Under Federal Rule of Civil Procedure 8(a)(2), a pleading need not contain detailed factual allegations, but must contain a “short and plain statement of the claim showing that the pleader is entitled to relief.” Twombly, 550 U.S. at 545. A pleading that offers “labels and conclusions” or “a formulaic recitation of the elements of a cause of action will not do.” Id. at 555. Nor does a complaint suffice if it tenders “naked assertion[s]” devoid of “further factual enhancement.” Id. at 557.

         IV. Discussion

         Plaintiffs' amended complaint asserts that the School District violated D.M.'s constitutional right to bodily integrity under 42 U.S.C. §§ 1983, 1988. (Am. Compl. ¶¶45-52.) Plaintiffs allege that D.M. was a member of a discrete class of persons, students at Easton Area Middle School, subjected to potential harm by the School District's actions. (Id. at ¶ 46.) Plaintiffs submit that the School District violated the due process clause of the Fourteenth Amendment in concealing, tolerating, and trivializing repeated violence by students. Plaintiffs allege the School district intentionally and/or recklessly failed to report repeated incidents of violence and knowingly permitted defendant to remain on school premises. The School District moves to dismiss count five of the amended complaint for failure to state a claim under Rule 12(b)(6).

         To state a claim under 42 U.S.C. §1983, [15] a plaintiff must show that the defendant “acting under the color of state law, deprived him of a right secured by the Constitution or the laws of the United States.” Morse v. Lower Merion School Dist., 132 F.3d 902, 907 (3d Cir. 1997) (citing Parratt v. Taylor, 451 U.S. 527, 535 (1981) (overruled on other grounds)). Generally, the Fourteenth Amendment's due process clause does not impose a duty on the state to protect. DeShaney v. Winnebago Cty. Dep't of Soc. Servs., 489 U.S. 189 (1989). Two exceptions to this general rule are (a) the “special relationship” exception and (b) the “state-created danger” exception. Morse, 132 F.3d at 907. Plaintiffs fail to demonstrate that either exception is applicable. Plaintiffs also fail to demonstrate municipal liability arising from a policy or custom, or lack thereof, under Monell v. Dep't of Soc. Servs. of City of New York, 436 U.S. 658 (1978). For the reasons discussed below, I find that plaintiffs are not entitled to relief under § 1983 and count five of the amended complaint is dismissed.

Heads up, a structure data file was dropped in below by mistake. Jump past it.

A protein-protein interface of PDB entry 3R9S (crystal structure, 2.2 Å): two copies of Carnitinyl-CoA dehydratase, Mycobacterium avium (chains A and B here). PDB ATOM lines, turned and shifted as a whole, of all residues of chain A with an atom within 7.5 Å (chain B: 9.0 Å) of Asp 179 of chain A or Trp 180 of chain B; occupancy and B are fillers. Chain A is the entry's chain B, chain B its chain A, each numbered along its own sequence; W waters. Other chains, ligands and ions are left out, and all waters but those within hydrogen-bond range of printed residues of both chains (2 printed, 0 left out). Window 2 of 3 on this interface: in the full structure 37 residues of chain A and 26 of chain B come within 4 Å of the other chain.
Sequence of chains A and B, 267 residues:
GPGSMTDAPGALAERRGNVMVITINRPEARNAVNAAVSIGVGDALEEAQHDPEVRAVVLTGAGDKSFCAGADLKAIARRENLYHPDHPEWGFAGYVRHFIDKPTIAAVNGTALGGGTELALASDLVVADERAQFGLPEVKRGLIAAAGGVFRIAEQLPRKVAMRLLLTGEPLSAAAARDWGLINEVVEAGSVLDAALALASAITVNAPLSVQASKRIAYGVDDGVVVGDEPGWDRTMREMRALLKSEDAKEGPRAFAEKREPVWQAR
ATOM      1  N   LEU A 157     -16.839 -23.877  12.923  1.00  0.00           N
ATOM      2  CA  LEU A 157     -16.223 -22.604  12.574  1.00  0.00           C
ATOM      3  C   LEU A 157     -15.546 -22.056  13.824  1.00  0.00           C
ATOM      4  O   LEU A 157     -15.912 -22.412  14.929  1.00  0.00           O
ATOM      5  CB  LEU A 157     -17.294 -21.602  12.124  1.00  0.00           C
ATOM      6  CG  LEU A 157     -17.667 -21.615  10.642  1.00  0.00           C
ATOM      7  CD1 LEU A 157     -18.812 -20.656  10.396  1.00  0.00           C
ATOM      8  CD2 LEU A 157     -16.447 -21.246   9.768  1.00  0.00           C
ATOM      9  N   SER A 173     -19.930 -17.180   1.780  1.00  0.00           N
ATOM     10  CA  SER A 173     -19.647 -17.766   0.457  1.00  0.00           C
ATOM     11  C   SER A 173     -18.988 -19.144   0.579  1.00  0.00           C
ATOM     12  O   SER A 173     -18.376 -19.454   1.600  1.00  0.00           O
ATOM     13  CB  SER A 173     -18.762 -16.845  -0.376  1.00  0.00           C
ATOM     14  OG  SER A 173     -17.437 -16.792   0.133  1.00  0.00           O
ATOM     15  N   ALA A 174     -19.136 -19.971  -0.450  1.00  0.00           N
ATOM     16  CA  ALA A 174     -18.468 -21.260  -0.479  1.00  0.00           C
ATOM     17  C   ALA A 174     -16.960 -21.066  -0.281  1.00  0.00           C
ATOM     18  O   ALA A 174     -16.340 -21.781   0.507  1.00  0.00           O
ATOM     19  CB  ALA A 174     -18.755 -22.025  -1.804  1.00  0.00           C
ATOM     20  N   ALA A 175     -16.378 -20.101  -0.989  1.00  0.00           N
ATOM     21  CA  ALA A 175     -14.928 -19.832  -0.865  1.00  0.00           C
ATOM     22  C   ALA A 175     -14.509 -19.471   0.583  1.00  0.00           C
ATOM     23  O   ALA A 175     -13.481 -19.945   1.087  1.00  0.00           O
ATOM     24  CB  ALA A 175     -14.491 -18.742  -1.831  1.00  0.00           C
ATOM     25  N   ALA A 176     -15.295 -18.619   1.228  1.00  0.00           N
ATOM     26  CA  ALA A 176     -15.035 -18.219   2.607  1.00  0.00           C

A. The “special relationship” exception is inapplicable.

         The special relationship exception allows a plaintiff to recover under § 1983 “when the state enters into a special relationship with a particular citizen . . . [and] fails, under sufficiently culpable circumstances, to protect the health and safety of the citizen to whom it owes an affirmative duty.” D.R. v. Middle Bucks Area Vocational Tech. Sch., 972 F.2d 1364, 1369 (3d Cir. 1992) (en banc) cert. denied, 506 U.S. 1118 (1996). The Supreme Court has held that the special relationship exception applies to “incarcerated or involuntarily committed citizens.” See Morrow v. Balaski, 719 F.3d 160, 167 (3d Cir. 2013). The state's duty to protect arises from “the State's affirmative act of restraining an individual's freedom to act on his own behalf-through incarceration, institutionalization, or other similar restraint of personal liberty, ” which triggers due process protections. Id. at 168 (citing DeShaney. 489 U.S. at 200).

         The Third Circuit has consistently held that a special relationship does not exist between a school and its students. D.R., 972 F.2d at 1369 (reasoning that the state must have exclusive physical custody to establish a special relationship with an individual); Morrow, 719 F.3d at 170 (“[P]ublic schools, as a general matter, do not have a constitutional duty to protect students from private actors.”); Nicini v. Morra, 212 F.3d 798, 807-08 (3d Cir. 2000); see also Veronia School District 47J v. Acton, 515 U.S. 646 (1995) (“[W]e do not, of course, suggest that public schools as a general matter have such a degree of control over children as to give rise to a constitutional duty to protect.”) (dicta) (internal citations and quotations omitted).